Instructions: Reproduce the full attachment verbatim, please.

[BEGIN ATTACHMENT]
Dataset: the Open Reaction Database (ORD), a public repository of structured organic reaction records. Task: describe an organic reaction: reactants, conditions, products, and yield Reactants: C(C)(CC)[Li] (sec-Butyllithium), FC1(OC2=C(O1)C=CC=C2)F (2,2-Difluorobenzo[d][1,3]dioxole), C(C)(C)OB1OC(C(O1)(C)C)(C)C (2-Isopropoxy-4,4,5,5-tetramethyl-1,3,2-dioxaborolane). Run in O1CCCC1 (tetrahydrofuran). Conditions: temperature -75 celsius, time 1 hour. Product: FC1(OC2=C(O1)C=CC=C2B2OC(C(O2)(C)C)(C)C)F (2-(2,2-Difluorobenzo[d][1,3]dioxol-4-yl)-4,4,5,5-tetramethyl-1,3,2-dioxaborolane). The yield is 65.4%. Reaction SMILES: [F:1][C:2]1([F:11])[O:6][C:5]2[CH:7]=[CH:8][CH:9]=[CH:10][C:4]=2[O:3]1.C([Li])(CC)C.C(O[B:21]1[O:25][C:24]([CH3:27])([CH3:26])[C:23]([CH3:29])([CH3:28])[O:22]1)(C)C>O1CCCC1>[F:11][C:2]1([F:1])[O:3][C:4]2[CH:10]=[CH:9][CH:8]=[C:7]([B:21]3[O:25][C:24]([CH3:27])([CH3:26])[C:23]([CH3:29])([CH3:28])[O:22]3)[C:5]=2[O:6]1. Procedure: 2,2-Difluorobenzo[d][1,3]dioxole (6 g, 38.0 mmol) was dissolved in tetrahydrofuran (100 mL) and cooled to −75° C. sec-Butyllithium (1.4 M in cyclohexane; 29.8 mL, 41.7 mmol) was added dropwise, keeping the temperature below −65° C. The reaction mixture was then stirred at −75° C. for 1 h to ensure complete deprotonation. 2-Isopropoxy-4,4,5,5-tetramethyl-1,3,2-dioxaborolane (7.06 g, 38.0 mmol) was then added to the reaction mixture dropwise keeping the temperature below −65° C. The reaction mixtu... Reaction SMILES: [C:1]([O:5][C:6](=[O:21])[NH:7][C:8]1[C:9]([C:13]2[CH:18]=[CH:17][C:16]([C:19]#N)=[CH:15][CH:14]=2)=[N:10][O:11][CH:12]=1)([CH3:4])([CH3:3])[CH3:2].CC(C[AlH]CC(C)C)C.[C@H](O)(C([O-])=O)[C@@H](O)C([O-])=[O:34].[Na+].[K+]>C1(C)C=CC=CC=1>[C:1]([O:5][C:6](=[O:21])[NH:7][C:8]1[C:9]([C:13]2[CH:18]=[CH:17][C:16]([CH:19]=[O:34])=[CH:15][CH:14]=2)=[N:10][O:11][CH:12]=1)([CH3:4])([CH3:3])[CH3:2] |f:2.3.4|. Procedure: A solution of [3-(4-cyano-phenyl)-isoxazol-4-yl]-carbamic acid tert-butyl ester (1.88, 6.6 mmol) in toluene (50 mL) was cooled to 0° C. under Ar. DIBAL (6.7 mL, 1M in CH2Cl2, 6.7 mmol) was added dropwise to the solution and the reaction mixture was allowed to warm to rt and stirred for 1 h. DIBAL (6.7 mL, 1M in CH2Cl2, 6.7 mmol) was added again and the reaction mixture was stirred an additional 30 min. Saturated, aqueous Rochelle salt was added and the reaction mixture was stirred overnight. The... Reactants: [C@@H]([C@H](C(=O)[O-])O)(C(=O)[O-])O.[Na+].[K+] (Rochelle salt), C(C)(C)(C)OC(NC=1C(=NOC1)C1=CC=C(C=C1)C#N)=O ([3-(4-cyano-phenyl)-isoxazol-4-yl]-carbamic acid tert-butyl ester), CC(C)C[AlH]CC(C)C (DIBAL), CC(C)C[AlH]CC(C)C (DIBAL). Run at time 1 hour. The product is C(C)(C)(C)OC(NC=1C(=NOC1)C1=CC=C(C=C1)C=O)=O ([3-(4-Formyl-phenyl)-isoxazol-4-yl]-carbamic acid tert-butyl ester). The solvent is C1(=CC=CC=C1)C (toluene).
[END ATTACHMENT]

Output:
Dataset: the Open Reaction Database (ORD), a public repository of structured organic reaction records. Task: describe an organic reaction: reactants, conditions, products, and yield Reactants: C(C)(CC)[Li] (sec-Butyllithium), FC1(OC2=C(O1)C=CC=C2)F (2,2-Difluorobenzo[d][1,3]dioxole), C(C)(C)OB1OC(C(O1)(C)C)(C)C (2-Isopropoxy-4,4,5,5-tetramethyl-1,3,2-dioxaborolane). Run in O1CCCC1 (tetrahydrofuran). Conditions: temperature -75 celsius, time 1 hour. Product: FC1(OC2=C(O1)C=CC=C2B2OC(C(O2)(C)C)(C)C)F (2-(2,2-Difluorobenzo[d][1,3]dioxol-4-yl)-4,4,5,5-tetramethyl-1,3,2-dioxaborolane). The yield is 65.4%. Reaction SMILES: [F:1][C:2]1([F:11])[O:6][C:5]2[CH:7]=[CH:8][CH:9]=[CH:10][C:4]=2[O:3]1.C([Li])(CC)C.C(O[B:21]1[O:25][C:24]([CH3:27])([CH3:26])[C:23]([CH3:29])([CH3:28])[O:22]1)(C)C>O1CCCC1>[F:11][C:2]1([F:1])[O:3][C:4]2[CH:10]=[CH:9][CH:8]=[C:7]([B:21]3[O:25][C:24]([CH3:27])([CH3:26])[C:23]([CH3:29])([CH3:28])[O:22]3)[C:5]=2[O:6]1. Procedure: 2,2-Difluorobenzo[d][1,3]dioxole (6 g, 38.0 mmol) was dissolved in tetrahydrofuran (100 mL) and cooled to −75° C. sec-Butyllithium (1.4 M in cyclohexane; 29.8 mL, 41.7 mmol) was added dropwise, keeping the temperature below −65° C. The reaction mixture was then stirred at −75° C. for 1 h to ensure complete deprotonation. 2-Isopropoxy-4,4,5,5-tetramethyl-1,3,2-dioxaborolane (7.06 g, 38.0 mmol) was then added to the reaction mixture dropwise keeping the temperature below −65° C. The reaction mixtu... Reaction SMILES: [C:1]([O:5][C:6](=[O:21])[NH:7][C:8]1[C:9]([C:13]2[CH:18]=[CH:17][C:16]([C:19]#N)=[CH:15][CH:14]=2)=[N:10][O:11][CH:12]=1)([CH3:4])([CH3:3])[CH3:2].CC(C[AlH]CC(C)C)C.[C@H](O)(C([O-])=O)[C@@H](O)C([O-])=[O:34].[Na+].[K+]>C1(C)C=CC=CC=1>[C:1]([O:5][C:6](=[O:21])[NH:7][C:8]1[C:9]([C:13]2[CH:18]=[CH:17][C:16]([CH:19]=[O:34])=[CH:15][CH:14]=2)=[N:10][O:11][CH:12]=1)([CH3:4])([CH3:3])[CH3:2] |f:2.3.4|. Procedure: A solution of [3-(4-cyano-phenyl)-isoxazol-4-yl]-carbamic acid tert-butyl ester (1.88, 6.6 mmol) in toluene (50 mL) was cooled to 0° C. under Ar. DIBAL (6.7 mL, 1M in CH2Cl2, 6.7 mmol) was added dropwise to the solution and the reaction mixture was allowed to warm to rt and stirred for 1 h. DIBAL (6.7 mL, 1M in CH2Cl2, 6.7 mmol) was added again and the reaction mixture was stirred an additional 30 min. Saturated, aqueous Rochelle salt was added and the reaction mixture was stirred overnight. The... Reactants: [C@@H]([C@H](C(=O)[O-])O)(C(=O)[O-])O.[Na+].[K+] (Rochelle salt), C(C)(C)(C)OC(NC=1C(=NOC1)C1=CC=C(C=C1)C#N)=O ([3-(4-cyano-phenyl)-isoxazol-4-yl]-carbamic acid tert-butyl ester), CC(C)C[AlH]CC(C)C (DIBAL), CC(C)C[AlH]CC(C)C (DIBAL). Run at time 1 hour. The product is C(C)(C)(C)OC(NC=1C(=NOC1)C1=CC=C(C=C1)C=O)=O ([3-(4-Formyl-phenyl)-isoxazol-4-yl]-carbamic acid tert-butyl ester). The solvent is C1(=CC=CC=C1)C (toluene).